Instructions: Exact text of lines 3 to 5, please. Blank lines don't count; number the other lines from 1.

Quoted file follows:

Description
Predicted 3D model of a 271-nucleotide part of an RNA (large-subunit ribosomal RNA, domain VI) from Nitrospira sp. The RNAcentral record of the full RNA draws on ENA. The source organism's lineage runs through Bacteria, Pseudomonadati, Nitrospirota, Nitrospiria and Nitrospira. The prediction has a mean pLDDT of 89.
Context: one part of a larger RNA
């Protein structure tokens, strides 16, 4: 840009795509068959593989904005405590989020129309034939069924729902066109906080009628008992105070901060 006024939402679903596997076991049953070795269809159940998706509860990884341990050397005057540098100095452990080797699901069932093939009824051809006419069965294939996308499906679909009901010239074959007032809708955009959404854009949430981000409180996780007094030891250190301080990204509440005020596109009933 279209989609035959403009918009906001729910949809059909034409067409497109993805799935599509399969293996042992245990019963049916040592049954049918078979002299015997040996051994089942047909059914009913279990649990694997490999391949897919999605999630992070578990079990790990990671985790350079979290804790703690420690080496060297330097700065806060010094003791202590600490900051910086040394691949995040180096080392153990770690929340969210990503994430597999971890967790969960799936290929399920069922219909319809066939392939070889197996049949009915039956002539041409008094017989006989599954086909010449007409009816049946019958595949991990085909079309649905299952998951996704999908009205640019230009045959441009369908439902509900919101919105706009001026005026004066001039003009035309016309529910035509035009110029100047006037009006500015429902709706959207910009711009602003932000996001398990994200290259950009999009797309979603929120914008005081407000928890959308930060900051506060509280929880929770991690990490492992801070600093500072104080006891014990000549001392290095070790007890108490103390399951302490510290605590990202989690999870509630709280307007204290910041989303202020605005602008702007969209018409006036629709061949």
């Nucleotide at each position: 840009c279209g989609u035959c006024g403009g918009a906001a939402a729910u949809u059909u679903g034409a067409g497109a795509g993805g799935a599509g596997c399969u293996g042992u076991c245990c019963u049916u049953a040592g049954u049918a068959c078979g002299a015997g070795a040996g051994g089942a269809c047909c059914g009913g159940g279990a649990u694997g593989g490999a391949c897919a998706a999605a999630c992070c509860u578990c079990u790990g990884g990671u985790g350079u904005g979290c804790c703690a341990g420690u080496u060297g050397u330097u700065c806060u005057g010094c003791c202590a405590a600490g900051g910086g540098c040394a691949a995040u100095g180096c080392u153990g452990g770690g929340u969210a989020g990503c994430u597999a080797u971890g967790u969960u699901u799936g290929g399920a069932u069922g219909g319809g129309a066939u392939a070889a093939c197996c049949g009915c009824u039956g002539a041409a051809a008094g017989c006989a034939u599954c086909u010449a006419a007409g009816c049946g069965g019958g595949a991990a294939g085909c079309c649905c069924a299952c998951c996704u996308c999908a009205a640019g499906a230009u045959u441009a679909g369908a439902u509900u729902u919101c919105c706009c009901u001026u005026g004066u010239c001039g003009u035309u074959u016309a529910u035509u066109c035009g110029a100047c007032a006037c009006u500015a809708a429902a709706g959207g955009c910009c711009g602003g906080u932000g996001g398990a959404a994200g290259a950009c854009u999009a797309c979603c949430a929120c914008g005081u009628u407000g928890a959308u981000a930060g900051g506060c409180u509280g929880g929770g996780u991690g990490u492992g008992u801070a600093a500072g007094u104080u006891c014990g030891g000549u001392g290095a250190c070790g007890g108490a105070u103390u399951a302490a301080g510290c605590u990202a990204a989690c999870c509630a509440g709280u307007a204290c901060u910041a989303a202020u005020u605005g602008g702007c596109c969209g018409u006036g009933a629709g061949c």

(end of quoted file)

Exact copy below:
Context: one part of a larger RNA
């Protein structure tokens, strides 16, 4: 840009795509068959593989904005405590989020129309034939069924729902066109906080009628008992105070901060 006024939402679903596997076991049953070795269809159940998706509860990884341990050397005057540098100095452990080797699901069932093939009824051809006419069965294939996308499906679909009901010239074959007032809708955009959404854009949430981000409180996780007094030891250190301080990204509440005020596109009933 279209989609035959403009918009906001729910949809059909034409067409497109993805799935599509399969293996042992245990019963049916040592049954049918078979002299015997040996051994089942047909059914009913279990649990694997490999391949897919999605999630992070578990079990790990990671985790350079979290804790703690420690080496060297330097700065806060010094003791202590600490900051910086040394691949995040180096080392153990770690929340969210990503994430597999971890967790969960799936290929399920069922219909319809066939392939070889197996049949009915039956002539041409008094017989006989599954086909010449007409009816049946019958595949991990085909079309649905299952998951996704999908009205640019230009045959441009369908439902509900919101919105706009001026005026004066001039003009035309016309529910035509035009110029100047006037009006500015429902709706959207910009711009602003932000996001398990994200290259950009999009797309979603929120914008005081407000928890959308930060900051506060509280929880929770991690990490492992801070600093500072104080006891014990000549001392290095070790007890108490103390399951302490510290605590990202989690999870509630709280307007204290910041989303202020605005602008702007969209018409006036629709061949």
């Nucleotide at each position: 840009c279209g989609u035959c006024g403009g918009a906001a939402a729910u949809u059909u679903g034409a067409g497109a795509g993805g799935a599509g596997c399969u293996g042992u076991c245990c019963u049916u049953a040592g049954u049918a068959c078979g002299a015997g070795a040996g051994g089942a269809c047909c059914g009913g159940g279990a649990u694997g593989g490999a391949c897919a998706a999605a999630c992070c509860u578990c079990u790990g990884g990671u985790g350079u904005g979290c804790c703690a341990g420690u080496u060297g050397u330097u700065c806060u005057g010094c003791c202590a405590a600490g900051g910086g540098c040394a691949a995040u100095g180096c080392u153990g452990g770690g929340u969210a989020g990503c994430u597999a080797u971890g967790u969960u699901u799936g290929g399920a069932u069922g219909g319809g129309a066939u392939a070889a093939c197996c049949g009915c009824u039956g002539a041409a051809a008094g017989c006989a034939u599954c086909u010449a006419a007409g009816c049946g069965g019958g595949a991990a294939g085909c079309c649905c069924a299952c998951c996704u996308c999908a009205a640019g499906a230009u045959u441009a679909g369908a439902u509900u729902u919101c919105c706009c009901u001026u005026g004066u010239c001039g003009u035309u074959u016309a529910u035509u066109c035009g110029a100047c007032a006037c009006u500015a809708a429902a709706g959207g955009c910009c711009g602003g906080u932000g996001g398990a959404a994200g290259a950009c854009u999009a797309c979603c949430a929120c914008g005081u009628u407000g928890a959308u981000a930060g900051g506060c409180u509280g929880g929770g996780u991690g990490u492992g008992u801070a600093a500072g007094u104080u006891c014990g030891g000549u001392g290095a250190c070790g007890g108490a105070u103390u399951a302490a301080g510290c605590u990202a990204a989690c999870c509630a509440g709280u307007a204290c901060u910041a989303a202020u005020u605005g602008g702007c596109c969209g018409u006036g009933a629709g061949c």